Entertainment publicists are PR agents for entertainment companies. They manage music, TV and movie stars, coordinating their public appearances including award shows, parties and TV appearances and interviews, often accompanying them on the red carpet or on press tours. Entertainment PR firms are mostly small firms owned by individual PR agents with enormous personal networks. The most famous ones are Wolf-Kasteller, Rogers & Cowan and Baker-Winokur-Ryder. In general, these firms extract far more fees from business clients than from celebrities, but the celebrities give them exposure and publicity -- typically, celebrity fees are a fraction of corporate fees.
Agents are like accountants. No one particularly likes them, but you've got to have one. They're the only ones that know all the intricacies of the TV/music/film industry, can help you navigate the process of finding a job, and are the ones in the best position to get you what you want.
Most actors, musicians and writers have agents. An agent is usually a very connected person who negotiates deals. Agents typically charge a fixed commission of around 10%. They get writers accepted onto TV shows, they get actors cast, and often they serve as therapeutic sounding boards and friends.
There are primarily two types of agents -- talent agents, who represent actors, musicians and directors, and literary agents, who represent the writers and authors that create the blueprints for the stories that get developed into films. There are countless agencies throughout Hollywood, but there are only a handful that handle A-list actors, directors and writers. The main ones are Creative Artists Agency (CAA), International Creative Management (ICM), William Morris and United Talent Agency (UTA). CAA was the first big mega-agency, started by Hollywood legend and failed corporate executive Michael Ovitz. Endeavor is one of the newest ones, started as an exodus of ex-ICM agents who formed their own group of young power-hitters.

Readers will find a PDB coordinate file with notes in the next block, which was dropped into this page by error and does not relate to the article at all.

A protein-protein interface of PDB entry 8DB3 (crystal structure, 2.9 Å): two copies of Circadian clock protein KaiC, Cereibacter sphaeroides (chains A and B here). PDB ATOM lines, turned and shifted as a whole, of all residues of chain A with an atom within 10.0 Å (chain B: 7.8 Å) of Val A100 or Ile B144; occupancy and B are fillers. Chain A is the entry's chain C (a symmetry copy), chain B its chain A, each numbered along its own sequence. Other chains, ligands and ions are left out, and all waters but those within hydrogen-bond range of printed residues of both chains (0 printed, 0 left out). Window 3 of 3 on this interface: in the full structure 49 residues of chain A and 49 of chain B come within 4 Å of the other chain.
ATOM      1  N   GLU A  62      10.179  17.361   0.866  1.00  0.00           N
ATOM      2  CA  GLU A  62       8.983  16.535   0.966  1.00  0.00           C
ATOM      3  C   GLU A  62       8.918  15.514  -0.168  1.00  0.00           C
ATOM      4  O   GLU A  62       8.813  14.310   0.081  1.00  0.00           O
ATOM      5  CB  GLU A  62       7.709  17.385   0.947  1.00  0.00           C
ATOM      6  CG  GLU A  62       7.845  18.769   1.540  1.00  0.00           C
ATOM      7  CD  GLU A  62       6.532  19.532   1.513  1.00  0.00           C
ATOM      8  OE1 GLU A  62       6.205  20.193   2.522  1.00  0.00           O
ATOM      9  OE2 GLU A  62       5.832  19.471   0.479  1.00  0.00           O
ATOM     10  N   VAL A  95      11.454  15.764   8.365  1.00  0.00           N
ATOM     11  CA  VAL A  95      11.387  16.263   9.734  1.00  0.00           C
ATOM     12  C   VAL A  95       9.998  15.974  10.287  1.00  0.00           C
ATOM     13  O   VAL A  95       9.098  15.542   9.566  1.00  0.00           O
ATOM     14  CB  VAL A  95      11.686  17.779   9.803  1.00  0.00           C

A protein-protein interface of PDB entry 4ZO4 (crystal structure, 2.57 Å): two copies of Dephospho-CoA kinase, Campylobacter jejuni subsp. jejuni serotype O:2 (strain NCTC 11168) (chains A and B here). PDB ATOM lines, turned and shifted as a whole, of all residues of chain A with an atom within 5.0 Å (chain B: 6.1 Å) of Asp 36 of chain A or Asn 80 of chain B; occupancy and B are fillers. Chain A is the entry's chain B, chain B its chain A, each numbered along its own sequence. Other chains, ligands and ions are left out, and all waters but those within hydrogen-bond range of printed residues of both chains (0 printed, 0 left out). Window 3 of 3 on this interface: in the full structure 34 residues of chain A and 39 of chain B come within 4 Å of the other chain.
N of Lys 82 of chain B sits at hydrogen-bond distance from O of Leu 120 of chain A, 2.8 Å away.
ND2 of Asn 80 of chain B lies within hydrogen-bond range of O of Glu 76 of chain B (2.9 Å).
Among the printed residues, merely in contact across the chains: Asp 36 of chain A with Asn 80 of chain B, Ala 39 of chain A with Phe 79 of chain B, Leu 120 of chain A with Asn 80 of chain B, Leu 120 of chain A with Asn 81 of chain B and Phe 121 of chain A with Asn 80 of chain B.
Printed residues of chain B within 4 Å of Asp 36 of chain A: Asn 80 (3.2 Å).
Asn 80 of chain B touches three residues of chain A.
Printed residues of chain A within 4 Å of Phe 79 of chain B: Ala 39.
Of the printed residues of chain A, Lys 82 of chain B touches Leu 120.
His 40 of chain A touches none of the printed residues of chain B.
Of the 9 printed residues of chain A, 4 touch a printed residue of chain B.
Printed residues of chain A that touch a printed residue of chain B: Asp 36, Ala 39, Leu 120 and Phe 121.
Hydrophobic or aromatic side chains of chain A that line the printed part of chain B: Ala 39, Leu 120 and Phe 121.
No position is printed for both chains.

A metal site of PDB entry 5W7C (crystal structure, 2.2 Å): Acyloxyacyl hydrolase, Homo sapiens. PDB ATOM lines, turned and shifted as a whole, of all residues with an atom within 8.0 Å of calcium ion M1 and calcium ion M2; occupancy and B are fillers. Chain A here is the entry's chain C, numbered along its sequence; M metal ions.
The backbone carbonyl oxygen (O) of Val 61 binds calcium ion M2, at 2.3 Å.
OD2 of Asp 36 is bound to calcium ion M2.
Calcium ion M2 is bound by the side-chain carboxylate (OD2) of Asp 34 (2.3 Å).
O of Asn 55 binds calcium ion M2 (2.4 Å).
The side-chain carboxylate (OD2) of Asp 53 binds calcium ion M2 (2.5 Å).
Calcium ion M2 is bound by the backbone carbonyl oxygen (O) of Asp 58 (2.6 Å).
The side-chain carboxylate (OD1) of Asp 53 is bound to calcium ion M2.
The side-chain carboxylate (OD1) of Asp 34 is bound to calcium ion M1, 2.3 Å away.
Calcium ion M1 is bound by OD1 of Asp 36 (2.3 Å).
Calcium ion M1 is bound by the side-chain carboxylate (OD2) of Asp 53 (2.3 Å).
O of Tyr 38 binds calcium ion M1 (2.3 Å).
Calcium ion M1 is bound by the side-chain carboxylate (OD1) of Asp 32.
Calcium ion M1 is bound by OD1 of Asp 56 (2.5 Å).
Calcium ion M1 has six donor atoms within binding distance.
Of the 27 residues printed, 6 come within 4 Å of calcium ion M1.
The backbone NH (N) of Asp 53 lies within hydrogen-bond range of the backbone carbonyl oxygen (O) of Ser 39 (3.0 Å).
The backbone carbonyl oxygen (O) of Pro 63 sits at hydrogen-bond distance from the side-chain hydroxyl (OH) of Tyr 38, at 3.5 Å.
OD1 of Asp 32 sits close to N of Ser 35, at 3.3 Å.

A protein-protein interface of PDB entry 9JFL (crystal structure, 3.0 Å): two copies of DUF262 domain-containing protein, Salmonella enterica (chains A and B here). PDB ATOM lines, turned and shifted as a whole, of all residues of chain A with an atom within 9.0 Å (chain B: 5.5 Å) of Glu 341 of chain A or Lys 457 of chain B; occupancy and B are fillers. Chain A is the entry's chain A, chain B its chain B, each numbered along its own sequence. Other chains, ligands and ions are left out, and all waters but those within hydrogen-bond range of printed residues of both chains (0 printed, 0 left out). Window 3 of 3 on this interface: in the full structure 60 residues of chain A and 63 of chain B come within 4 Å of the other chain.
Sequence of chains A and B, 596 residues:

Agents are also famous for handling interference for stars and prominent personalities. For example, if a studio, or a production company wants a star, the agent takes the call and relays info to that star (the notorious "let my people talk to your people.") If a famous person wants something, usually they have their personal assistant (or occasionally their agent) call. If someone is not famous, a good agent can make phone calls to get someone at a studio or production company to take their call. Agents are the people who bring together different people in the industry -- the wheeler-dealers for those who aren't as skilled at networking for themselves. While agencies draws many prospective employees, it takes a certain kind of person with a certain thick skin to stay. It's essentially a sales job. There are tons of agents around and it is highly competitive. The industry abounds with endless stories of individuals who finish law school and start in the mail rooms at talent agencies. However, agencies are one of the best places to start because of the volume of people that one meets and contacts that one gains by working there. It's hard work, even abusive at times, but it is the best way to break into the entertainment world, especially for those with few other connections.